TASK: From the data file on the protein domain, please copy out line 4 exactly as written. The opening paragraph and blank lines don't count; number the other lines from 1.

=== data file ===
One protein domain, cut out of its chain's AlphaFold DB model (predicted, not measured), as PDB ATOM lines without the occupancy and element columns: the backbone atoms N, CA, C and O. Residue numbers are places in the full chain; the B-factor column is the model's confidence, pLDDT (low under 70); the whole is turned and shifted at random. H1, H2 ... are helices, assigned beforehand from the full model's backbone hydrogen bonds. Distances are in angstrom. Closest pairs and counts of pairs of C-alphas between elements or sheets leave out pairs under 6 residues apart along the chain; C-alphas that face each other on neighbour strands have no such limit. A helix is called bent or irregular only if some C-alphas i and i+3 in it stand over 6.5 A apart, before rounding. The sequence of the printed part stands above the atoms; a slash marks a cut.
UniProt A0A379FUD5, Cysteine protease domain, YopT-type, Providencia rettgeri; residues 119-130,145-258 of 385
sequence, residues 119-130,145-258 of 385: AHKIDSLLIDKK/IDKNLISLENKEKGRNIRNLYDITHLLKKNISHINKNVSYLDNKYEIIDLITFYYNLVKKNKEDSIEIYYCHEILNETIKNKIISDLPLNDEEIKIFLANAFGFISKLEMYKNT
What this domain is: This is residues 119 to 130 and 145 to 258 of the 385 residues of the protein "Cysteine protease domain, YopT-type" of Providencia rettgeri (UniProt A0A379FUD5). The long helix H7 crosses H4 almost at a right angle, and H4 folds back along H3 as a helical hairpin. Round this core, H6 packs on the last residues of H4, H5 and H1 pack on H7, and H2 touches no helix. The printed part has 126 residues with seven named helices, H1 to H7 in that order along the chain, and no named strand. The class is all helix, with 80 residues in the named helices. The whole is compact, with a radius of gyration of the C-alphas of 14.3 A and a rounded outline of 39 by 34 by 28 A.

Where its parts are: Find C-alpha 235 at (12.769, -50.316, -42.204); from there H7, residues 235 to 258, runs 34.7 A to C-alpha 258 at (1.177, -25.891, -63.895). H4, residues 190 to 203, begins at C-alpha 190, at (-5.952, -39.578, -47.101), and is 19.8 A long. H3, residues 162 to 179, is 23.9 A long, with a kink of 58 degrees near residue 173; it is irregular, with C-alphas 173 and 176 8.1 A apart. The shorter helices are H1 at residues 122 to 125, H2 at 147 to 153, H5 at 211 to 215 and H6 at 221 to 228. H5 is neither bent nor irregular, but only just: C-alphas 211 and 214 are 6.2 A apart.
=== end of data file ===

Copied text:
Where its parts are: Find C-alpha 235 at (12.769, -50.316, -42.204); from there H7, residues 235 to 258, runs 34.7 A to C-alpha 258 at (1.177, -25.891, -63.895). H4, residues 190 to 203, begins at C-alpha 190, at (-5.952, -39.578, -47.101), and is 19.8 A long. H3, residues 162 to 179, is 23.9 A long, with a kink of 58 degrees near residue 173; it is irregular, with C-alphas 173 and 176 8.1 A apart. The shorter helices are H1 at residues 122 to 125, H2 at 147 to 153, H5 at 211 to 215 and H6 at 221 to 228. H5 is neither bent nor irregular, but only just: C-alphas 211 and 214 are 6.2 A apart.